#7 Morocco is one of the largest producers of illicit hashish in the world.
Even if it is illegal, it is quite common to smoke cannabis in Morocco. The country has been producing massive loads of hashish that is mostly targeted at Europe and European tourists. The Rif region is particularly known for its hashish production, and the blue city of Chefchaouen, especially. Morocco, in general, has been known to be one of the world’s top suppliers.
#8 White is the color of mourning.
In many countries and cultures, black is the color of mourning, and white is a color of freshness or happiness. In Catholicism at least, white is often the color of clothes for most religious ceremonies (marriage, communion, baptism). In Morocco, the color white is used differently - it is used when in mourning.
The symbol of love is also quite unusual in Morocco. The heart often represents love in many countries, but in Morocco, the liver is the symbol of love!
#9 Tea is the most popular drink in Morocco .
Green tea and especially mint tea with fresh leaves of mint is a very popular drink in Morocco. Brewing and serving tea is often seen as a form of art and is culturally significant. Guests are often offered mint tea, and it is considered rude to refuse it. Locally, it is sometimes called “Moroccan Whiskey”, but do not get mistaken , you will not find any alcohol in Morocco.
#10 Morocco was the first country to recognize the United States as a country.
In 1777, Morocco became the first country in the world to recognize the United States as a new nation. In 1786, Morocco and the USA signed the Moroccan-American Treaty of Friendship that, still today, remains the longest standing treaty of the United States (239 years).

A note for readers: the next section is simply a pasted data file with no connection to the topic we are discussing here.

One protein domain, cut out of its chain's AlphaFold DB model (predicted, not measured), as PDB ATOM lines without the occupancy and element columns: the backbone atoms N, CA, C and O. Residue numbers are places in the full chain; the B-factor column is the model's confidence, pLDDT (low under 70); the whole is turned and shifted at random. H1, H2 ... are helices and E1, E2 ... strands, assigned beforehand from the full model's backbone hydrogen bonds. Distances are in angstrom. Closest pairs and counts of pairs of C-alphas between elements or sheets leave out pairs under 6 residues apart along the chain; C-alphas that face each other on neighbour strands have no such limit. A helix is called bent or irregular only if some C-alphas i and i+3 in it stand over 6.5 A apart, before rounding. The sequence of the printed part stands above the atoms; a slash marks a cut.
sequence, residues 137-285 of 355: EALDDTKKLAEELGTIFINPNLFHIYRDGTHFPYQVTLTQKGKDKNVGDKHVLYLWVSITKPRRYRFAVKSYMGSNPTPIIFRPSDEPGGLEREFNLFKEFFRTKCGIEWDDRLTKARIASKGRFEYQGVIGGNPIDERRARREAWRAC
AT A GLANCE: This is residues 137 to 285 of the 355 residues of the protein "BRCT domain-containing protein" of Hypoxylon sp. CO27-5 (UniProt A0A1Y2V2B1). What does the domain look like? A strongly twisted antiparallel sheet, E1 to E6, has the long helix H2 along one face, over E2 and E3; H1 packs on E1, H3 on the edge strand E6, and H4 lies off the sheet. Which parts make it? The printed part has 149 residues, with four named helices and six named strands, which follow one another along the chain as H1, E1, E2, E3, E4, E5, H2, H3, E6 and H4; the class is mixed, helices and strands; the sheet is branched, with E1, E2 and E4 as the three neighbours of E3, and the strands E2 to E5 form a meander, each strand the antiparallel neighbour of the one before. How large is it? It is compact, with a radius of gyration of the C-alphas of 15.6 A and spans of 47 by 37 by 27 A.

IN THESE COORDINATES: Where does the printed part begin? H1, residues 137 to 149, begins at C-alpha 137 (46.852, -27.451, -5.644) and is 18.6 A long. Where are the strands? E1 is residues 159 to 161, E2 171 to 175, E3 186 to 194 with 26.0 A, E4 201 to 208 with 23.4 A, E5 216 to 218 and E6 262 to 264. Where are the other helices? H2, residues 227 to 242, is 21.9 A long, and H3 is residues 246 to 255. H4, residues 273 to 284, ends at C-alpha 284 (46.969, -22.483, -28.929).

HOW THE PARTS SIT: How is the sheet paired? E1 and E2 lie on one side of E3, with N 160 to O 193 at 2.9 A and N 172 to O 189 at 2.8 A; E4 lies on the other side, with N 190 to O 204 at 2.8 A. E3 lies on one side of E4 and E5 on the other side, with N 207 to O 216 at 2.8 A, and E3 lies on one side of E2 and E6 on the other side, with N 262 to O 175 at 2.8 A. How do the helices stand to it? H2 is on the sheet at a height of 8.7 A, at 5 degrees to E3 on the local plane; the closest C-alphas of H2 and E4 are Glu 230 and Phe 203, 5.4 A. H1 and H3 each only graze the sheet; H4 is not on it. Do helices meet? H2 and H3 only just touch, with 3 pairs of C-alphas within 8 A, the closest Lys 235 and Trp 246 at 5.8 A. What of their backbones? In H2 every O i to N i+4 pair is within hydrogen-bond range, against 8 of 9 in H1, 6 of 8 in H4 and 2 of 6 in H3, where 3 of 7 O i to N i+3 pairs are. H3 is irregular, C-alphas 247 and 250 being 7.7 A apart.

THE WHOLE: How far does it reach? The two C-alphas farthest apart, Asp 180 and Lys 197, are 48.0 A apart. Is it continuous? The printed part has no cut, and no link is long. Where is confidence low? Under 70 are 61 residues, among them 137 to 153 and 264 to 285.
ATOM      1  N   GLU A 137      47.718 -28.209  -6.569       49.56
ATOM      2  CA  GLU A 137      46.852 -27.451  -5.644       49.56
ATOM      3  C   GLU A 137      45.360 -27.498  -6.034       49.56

Morocco can sometimes be unexpected and surprising! I bet you would not have guessed half of these facts. I you found this article interesting, don’t hesitate to share and comment!
- CIA Website. Retrieved from: https://www.cia.gov/library/publications/the-world-factbook/geos/mo.html
- Morocco World News. Retrieved from: https://www.moroccoworldnews.com/2016/02/180472/city-officials-dub-ouarzazate-ouallywood-in-new-festival-title/
- Huffpost Maghreb. Retrieved from: http://www.huffpostmaghreb.com/2017/02/04/cinema-maroc-tournage_n_14597944.html
- Wikipedia. Retrieved from: https://en.wikipedia.org/wiki/University_of_Al_Quaraouiyine
- UNESCO Website. Retrieved from: http://whc.unesco.org/en/list/170
- Fact Retriever. Retrieved from: https://www.factretriever.com/morocco-facts
- The Guardian. Retrieved from: https://www.theguardian.com/environment/2015/oct/26/morocco-poised-to-become-a-solar-superpower-with-launch-of-desert-mega-project
- The Guardian. Retrieved from: https://www.theguardian.com/global-development/2017/jan/31/morocco-rejoins-african-union-after-more-than-30-years
- The Economist. Retrieved from: https://www.economist.com/news/middle-east-and-africa/21720598-others-use-them-lock-up-restless-young-men-some-arab-governments-are-rethinking
- Facts.net. Retrieved from: http://facts.net/morocco/